July 11, 1997 Halifax Herald
Needed: a vaccine to cure political arrogance
Needed: a vaccine to cure political arrogance
In Canada, we select individuals by secret ballot to represent our interests in either federal or provincial legislatures. However, as we've learned from past experience, many winners look out for personal interests first, the party's second, and our wearisome and unimportant concerns last.
Only as an election date nears do our views get a bit of priority. During the campaign, politicians court us with gusto and pretend we are important.
If campaigning for the governing party, they tell us what wonderful things they've done for us. They do this, blind to the fact that the tax increases they've imposed to cover these wonders have driven us closer to personal bankruptcy and poverty. The opposition counters by promising wonderful things they can't, or won't, deliver.
Then, after the election dust has settled and the winners take their seats in parliament, or a legislature, many of them contract a disease called "political arrogance." An early sign that the disease is taking a grip is that they stop returning phone calls from long term non-Party associates.
In the case of a cabinet appointee, an early indication that the disease is taking over the appointee’s soul is that he/she begins to surround her/himself with assistants, who are often afflicted by a disease called "cabinet assistant arrogance." The main function of these arrogant yokels is to keep the electorate at bay, thus, sparing the minister the agony of responding to an elector's legitimate complaints or concerns.
After several months in a cabinet portfolio, or as assistant to a cabinet minister, the arrogance of many a minister and assistant begins to reach God-like proportions. I wouldn't be a bit surprised if some even begin to think that walking on water is an option open to them.
By this time, they've enclosed themselves in a cocoon which can only be penetrated by people they recognize as good supporters, or as persons they may want to bootlick for future advantage. Woe unto anyone outside those mentioned who happens to question their mode of operation or wisdom.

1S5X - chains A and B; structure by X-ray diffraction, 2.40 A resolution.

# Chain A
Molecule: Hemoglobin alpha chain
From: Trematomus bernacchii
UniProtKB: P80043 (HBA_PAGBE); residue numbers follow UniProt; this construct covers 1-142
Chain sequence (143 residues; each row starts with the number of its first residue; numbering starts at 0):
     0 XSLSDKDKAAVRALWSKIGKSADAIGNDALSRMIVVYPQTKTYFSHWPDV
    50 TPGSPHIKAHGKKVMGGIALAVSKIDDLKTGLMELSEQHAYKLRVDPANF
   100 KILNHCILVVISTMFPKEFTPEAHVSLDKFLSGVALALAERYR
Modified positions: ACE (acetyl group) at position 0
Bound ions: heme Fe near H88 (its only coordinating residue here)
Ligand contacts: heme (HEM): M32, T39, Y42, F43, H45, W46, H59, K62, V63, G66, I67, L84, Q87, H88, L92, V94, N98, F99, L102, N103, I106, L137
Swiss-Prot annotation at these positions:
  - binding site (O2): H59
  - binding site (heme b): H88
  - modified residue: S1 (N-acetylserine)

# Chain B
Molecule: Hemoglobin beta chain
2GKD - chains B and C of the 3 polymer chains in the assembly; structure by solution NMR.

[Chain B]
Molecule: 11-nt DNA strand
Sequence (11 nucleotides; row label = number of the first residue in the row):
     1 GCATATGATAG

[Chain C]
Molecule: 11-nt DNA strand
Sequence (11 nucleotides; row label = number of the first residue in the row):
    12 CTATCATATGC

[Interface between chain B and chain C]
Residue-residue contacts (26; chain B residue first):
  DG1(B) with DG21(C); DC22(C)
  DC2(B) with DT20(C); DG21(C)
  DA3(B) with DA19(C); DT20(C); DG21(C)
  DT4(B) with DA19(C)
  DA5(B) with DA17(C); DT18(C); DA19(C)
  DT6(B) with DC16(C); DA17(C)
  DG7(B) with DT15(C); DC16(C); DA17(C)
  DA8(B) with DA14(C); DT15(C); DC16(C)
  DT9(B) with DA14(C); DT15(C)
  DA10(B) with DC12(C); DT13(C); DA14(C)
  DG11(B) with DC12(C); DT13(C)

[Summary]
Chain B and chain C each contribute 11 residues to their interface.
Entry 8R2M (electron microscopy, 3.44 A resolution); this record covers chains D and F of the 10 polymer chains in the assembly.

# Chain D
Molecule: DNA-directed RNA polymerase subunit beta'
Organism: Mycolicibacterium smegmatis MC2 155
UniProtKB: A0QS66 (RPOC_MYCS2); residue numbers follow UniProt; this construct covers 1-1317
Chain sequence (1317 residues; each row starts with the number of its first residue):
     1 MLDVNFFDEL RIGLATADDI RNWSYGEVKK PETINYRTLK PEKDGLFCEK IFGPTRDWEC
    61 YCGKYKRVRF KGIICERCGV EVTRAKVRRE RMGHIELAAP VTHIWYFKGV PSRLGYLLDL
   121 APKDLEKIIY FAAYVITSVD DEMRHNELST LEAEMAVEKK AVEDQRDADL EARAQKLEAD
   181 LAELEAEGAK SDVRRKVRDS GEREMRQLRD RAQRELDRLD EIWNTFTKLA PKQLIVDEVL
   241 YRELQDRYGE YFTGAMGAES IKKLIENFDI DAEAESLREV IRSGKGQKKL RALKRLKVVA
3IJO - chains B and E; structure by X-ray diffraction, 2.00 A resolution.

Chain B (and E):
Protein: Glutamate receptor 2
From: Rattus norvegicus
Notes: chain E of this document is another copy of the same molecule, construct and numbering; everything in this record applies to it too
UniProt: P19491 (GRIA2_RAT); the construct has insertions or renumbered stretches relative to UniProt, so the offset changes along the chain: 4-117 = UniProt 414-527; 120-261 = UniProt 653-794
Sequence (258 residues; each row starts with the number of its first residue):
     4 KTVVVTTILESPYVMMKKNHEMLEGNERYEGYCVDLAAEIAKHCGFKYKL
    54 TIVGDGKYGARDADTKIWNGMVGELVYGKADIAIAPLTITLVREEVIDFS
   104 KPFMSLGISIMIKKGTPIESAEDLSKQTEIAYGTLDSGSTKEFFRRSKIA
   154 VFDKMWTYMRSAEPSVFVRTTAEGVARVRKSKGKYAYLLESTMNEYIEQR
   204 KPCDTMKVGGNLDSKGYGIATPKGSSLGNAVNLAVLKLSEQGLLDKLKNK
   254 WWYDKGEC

For one who has injured their egos, there is probably more possibility of having a one-on-one session with the Great Spirit than being ushered into their presence for a chat.
I speak from experience on such matters. I've known most of the premiers and cabinet ministers who have held office in Nova Scotia over the past two decades, and can say that many were victims of the disease. However, to be fair, some politicians have displayed a built-in immunity to it: Guy LeBlanc, Guy Brown, Roger Bacon, Alexa McDonough, John Leife, John MacEachern, to name a few.
Of the crew now holding sway over Province House, I'll just discuss three of the many who appear to be afflicted by the disease - or perhaps most harmed because the disease has taken over the souls of their assistants: John Savage, Bernie Boudreau and Wayne Adams.
In the case of John Savage, it must be the assistants who have it. Before, and for a short time after, he became Premier, John was very accessible. I know this because he, as the new Premier, took the time to be chief speaker at the launch of my book, We Were Not the Savages. Since then, when we meet by chance, we've had a few words. But through official channels - no-way!
For instance, when I decided to write a column on taxation, I thought it would be only fair to talk to him and Bernie Boudreau. I made several attempts to contact both by phone, with no luck. Meeting the Premier afterwards at a function at Province House, I mentioned the problem. He seemed surprised, and suggested I contact one of his assistants, who would set up a meeting. I contacted her on two occasions, and am still waiting.
In the case of Bernie, when in opposition, he was quite accessible and cordial. I met with him on several occasions and he often sent messages, passing along information he thought I might find useful. Since he became a cabinet minister, I've tried to arrange meetings with him on at least four occasions, with no luck. Phone calls have not been returned.
Prior to his election as a Liberal and his appointment to cabinet, Wayne Adams and I met on several occasions to discuss racial issues and examine possible solutions for these problems. After his cabinet appointment, Wayne suggested I call his office and arrange for lunch. This I did on several occasions. Suffice it to say the lunch has not come to pass.
What happened? Did I suddenly become a non-person, or have they all succumbed to the arrogance bug? When considering this point, one has to keep in mind that former Premier Bob Stanfield often answered his own phone. In a small jurisdiction such as Nova Scotia, with a population equivalent to that of a medium-sized city, the failure of politicians to respond to the inquires of citizens, and to mingle with them, is unforgivable and spells trouble for the offender. A case in point is the present plight of the Liberals.
Although I am not a politician, I have over the years held responsible career positions, and never failed - except in instances where messages were lost - to respond in one fashion or another to phone calls or written inquires. This, my friends, is called feet-on-the-ground, good manners and civilized behaviour!
Daniel N. Paul